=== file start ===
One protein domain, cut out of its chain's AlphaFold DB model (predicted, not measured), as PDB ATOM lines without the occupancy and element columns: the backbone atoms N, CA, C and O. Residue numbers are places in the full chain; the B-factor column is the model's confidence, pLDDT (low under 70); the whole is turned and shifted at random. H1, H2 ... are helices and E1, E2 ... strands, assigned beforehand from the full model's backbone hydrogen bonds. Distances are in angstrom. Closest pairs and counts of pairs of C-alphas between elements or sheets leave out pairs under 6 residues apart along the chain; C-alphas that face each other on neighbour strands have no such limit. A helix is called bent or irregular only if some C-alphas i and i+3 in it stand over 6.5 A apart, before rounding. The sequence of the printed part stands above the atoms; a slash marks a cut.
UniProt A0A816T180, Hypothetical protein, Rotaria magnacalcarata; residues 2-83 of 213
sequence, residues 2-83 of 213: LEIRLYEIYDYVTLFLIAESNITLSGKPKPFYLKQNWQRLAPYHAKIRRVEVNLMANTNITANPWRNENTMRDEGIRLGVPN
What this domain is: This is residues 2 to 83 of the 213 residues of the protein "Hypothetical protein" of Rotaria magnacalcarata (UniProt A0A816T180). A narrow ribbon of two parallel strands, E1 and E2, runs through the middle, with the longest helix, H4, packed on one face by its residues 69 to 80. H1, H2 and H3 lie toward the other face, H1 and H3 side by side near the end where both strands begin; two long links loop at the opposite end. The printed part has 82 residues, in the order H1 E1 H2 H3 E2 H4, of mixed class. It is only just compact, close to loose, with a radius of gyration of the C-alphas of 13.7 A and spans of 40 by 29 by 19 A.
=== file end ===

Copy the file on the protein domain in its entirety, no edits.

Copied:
One protein domain, cut out of its chain's AlphaFold DB model (predicted, not measured), as PDB ATOM lines without the occupancy and element columns: the backbone atoms N, CA, C and O. Residue numbers are places in the full chain; the B-factor column is the model's confidence, pLDDT (low under 70); the whole is turned and shifted at random. H1, H2 ... are helices and E1, E2 ... strands, assigned beforehand from the full model's backbone hydrogen bonds. Distances are in angstrom. Closest pairs and counts of pairs of C-alphas between elements or sheets leave out pairs under 6 residues apart along the chain; C-alphas that face each other on neighbour strands have no such limit. A helix is called bent or irregular only if some C-alphas i and i+3 in it stand over 6.5 A apart, before rounding. The sequence of the printed part stands above the atoms; a slash marks a cut.
UniProt A0A816T180, Hypothetical protein, Rotaria magnacalcarata; residues 2-83 of 213
sequence, residues 2-83 of 213: LEIRLYEIYDYVTLFLIAESNITLSGKPKPFYLKQNWQRLAPYHAKIRRVEVNLMANTNITANPWRNENTMRDEGIRLGVPN
What this domain is: This is residues 2 to 83 of the 213 residues of the protein "Hypothetical protein" of Rotaria magnacalcarata (UniProt A0A816T180). A narrow ribbon of two parallel strands, E1 and E2, runs through the middle, with the longest helix, H4, packed on one face by its residues 69 to 80. H1, H2 and H3 lie toward the other face, H1 and H3 side by side near the end where both strands begin; two long links loop at the opposite end. The printed part has 82 residues, in the order H1 E1 H2 H3 E2 H4, of mixed class. It is only just compact, close to loose, with a radius of gyration of the C-alphas of 13.7 A and spans of 40 by 29 by 19 A.